Displacement sensors can measure different types of mechanical movement such as linear, angular, and rotary. A Rotary Variable Differential Transformer or RVDT has the same underlying working principle as an LVDT with modified design to measure rotary movement. An RVDT also uses a non-contact technology to ensure a longer life cycle and reliable measurement which is repeatable even when subject to the harshest working conditions.
What is an RVDT?
An RVDT is an electromechanical transformer that produces a linear output proportional to the angular displacement of the object being measured. The object’s angular movement is detected by the sensor and changed into electrical signals. RVDTs and LVDTs have similar working principles, but an RVDT has a cam core instead of an iron core. The sensor’s core will turn around the two coils using the rod or shaft.
Construction and function of an RVDT
The device consists of two coils or windings and a magnetic cam core connected to the shaft. A standard RVDT has an input voltage range of 3V RMS within the frequency range of 400Hz to 20kHz. Depending on how the shaft moves, the sensor can produce three conditions:
- Core at a null position
- Core moves clockwise
- Core rotates counter clockwise
When the core is at zero or null position, the differential output of the sensor is also zero. With clockwise rotation, the output of the sensor is positive, while counter clockwise rotations will result in negative differential output.
How to choose the right RVDT
A rotary variable differential transformer has many significant advantages over other sensor technologies. In selecting an RVDT, the following characteristics need to be considered.
- The accuracy of an RVDT is not perfect which does not make it suitable for high-precision applications.
- Working environment. RVDTs are robust and reliable and can work well in harsh conditions. This is a significant advantage of RVDTs over other types of sensors.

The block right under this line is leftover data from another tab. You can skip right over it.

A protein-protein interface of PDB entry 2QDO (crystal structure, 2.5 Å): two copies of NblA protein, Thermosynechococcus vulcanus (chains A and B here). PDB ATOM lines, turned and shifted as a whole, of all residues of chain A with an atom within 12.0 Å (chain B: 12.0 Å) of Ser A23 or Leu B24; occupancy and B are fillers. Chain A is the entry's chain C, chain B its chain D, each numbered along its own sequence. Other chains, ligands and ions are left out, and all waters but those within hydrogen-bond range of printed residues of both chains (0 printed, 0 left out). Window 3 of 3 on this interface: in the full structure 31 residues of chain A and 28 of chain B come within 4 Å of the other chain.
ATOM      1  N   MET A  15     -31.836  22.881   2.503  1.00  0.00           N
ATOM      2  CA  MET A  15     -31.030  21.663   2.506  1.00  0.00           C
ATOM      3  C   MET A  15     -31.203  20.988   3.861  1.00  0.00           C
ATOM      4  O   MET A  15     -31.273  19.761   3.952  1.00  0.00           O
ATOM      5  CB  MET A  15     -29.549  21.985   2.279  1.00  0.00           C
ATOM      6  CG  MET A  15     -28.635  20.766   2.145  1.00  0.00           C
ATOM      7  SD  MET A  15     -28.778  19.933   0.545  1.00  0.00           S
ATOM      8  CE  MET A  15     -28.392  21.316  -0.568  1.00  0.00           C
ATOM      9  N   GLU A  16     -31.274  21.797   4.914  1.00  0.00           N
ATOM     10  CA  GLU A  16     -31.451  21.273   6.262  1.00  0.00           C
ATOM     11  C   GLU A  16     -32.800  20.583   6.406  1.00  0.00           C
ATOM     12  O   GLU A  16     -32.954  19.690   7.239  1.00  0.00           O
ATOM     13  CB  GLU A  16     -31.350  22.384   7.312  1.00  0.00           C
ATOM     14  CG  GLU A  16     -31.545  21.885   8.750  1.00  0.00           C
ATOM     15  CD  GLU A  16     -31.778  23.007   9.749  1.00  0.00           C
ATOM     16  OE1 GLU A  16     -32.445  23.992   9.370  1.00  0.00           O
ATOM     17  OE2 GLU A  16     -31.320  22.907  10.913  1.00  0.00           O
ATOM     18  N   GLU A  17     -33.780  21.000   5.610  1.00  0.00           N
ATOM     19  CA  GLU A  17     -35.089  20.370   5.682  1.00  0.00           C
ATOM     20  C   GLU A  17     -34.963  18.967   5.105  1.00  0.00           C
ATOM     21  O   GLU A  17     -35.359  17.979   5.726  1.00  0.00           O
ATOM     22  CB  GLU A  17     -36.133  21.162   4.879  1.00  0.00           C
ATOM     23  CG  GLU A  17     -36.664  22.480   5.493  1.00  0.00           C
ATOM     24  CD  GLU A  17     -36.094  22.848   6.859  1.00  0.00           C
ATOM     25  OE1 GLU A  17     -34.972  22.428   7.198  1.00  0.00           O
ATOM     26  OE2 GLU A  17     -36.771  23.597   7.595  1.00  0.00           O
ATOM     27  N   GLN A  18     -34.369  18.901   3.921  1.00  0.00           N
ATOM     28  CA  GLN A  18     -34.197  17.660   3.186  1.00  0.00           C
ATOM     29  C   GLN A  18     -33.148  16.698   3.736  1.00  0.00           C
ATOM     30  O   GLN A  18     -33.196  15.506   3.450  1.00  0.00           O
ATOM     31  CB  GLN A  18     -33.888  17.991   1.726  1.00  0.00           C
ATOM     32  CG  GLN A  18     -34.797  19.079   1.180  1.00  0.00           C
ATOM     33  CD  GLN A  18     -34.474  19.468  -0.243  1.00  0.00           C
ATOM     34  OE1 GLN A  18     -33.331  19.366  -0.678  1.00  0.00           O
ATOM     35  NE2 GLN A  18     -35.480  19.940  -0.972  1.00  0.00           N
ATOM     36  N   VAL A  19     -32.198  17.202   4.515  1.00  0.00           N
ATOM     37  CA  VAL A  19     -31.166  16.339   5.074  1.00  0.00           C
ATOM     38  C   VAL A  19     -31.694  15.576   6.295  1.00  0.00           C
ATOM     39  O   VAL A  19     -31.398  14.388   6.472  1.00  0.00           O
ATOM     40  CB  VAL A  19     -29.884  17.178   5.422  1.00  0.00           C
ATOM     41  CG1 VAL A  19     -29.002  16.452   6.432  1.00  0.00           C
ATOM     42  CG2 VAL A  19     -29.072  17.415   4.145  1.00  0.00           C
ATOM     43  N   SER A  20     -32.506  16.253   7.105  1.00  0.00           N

- Auxiliary power source. An RVDT relies on an AC power source to produce an output. If the application does not have a power source, an RVDT is not a suitable option.
- Compatibility with digital output. Many applications today prefer sensors that are compatible with digital output. The manufacturer can fit an RVDT to have this capability.
Apart from these parameters, the following are the advantages of using an RVDT:
- High measurement consistency
- Longer lifecycle
- Highly repeatable measurements
- Compact and strong assembly
- Infinite resolution
- Excellent linearity
- Wide dimension range
- Simple electronic parts
An RVDT produces a linear output which could be a limiting factor for its application; otherwise, it is an excellent choice for most industrial applications.
Applications of RVDTs
RVDTs are applied in control systems across several industries. Some specific examples are:
- Automotive brakes with cable systems
- Fuel control for engines
- Hydraulics and fuel valves
- Environmental control systems
These are only a few of the most common uses of an RVDT, but the non-contact design of this sensor makes it a preferred technology for many other applications such as in the mining and manufacturing sectors.